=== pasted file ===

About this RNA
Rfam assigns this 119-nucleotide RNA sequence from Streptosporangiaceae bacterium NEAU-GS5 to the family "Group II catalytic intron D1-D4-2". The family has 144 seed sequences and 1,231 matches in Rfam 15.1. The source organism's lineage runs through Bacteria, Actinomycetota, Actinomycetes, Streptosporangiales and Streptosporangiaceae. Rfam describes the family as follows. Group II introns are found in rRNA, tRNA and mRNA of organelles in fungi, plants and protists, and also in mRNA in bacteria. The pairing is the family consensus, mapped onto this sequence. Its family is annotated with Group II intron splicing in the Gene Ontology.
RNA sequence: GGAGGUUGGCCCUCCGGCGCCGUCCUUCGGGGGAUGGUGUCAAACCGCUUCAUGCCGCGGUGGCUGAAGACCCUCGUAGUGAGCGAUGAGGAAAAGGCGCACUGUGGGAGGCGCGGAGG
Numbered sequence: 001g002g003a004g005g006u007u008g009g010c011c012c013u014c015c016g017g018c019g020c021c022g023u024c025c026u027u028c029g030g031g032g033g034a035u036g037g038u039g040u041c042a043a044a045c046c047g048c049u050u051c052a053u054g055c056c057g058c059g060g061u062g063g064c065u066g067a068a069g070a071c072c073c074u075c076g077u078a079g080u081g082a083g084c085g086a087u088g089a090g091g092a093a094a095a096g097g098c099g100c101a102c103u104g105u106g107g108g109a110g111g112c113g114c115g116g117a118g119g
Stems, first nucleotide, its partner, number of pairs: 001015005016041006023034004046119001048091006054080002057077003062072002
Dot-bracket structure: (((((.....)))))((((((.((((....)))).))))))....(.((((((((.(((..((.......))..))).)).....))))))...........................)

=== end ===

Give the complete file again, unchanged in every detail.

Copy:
About this RNA
Rfam assigns this 119-nucleotide RNA sequence from Streptosporangiaceae bacterium NEAU-GS5 to the family "Group II catalytic intron D1-D4-2". The family has 144 seed sequences and 1,231 matches in Rfam 15.1. The source organism's lineage runs through Bacteria, Actinomycetota, Actinomycetes, Streptosporangiales and Streptosporangiaceae. Rfam describes the family as follows. Group II introns are found in rRNA, tRNA and mRNA of organelles in fungi, plants and protists, and also in mRNA in bacteria. The pairing is the family consensus, mapped onto this sequence. Its family is annotated with Group II intron splicing in the Gene Ontology.
RNA sequence: GGAGGUUGGCCCUCCGGCGCCGUCCUUCGGGGGAUGGUGUCAAACCGCUUCAUGCCGCGGUGGCUGAAGACCCUCGUAGUGAGCGAUGAGGAAAAGGCGCACUGUGGGAGGCGCGGAGG
Numbered sequence: 001g002g003a004g005g006u007u008g009g010c011c012c013u014c015c016g017g018c019g020c021c022g023u024c025c026u027u028c029g030g031g032g033g034a035u036g037g038u039g040u041c042a043a044a045c046c047g048c049u050u051c052a053u054g055c056c057g058c059g060g061u062g063g064c065u066g067a068a069g070a071c072c073c074u075c076g077u078a079g080u081g082a083g084c085g086a087u088g089a090g091g092a093a094a095a096g097g098c099g100c101a102c103u104g105u106g107g108g109a110g111g112c113g114c115g116g117a118g119g
Stems, first nucleotide, its partner, number of pairs: 001015005016041006023034004046119001048091006054080002057077003062072002
Dot-bracket structure: (((((.....)))))((((((.((((....)))).))))))....(.((((((((.(((..((.......))..))).)).....))))))...........................)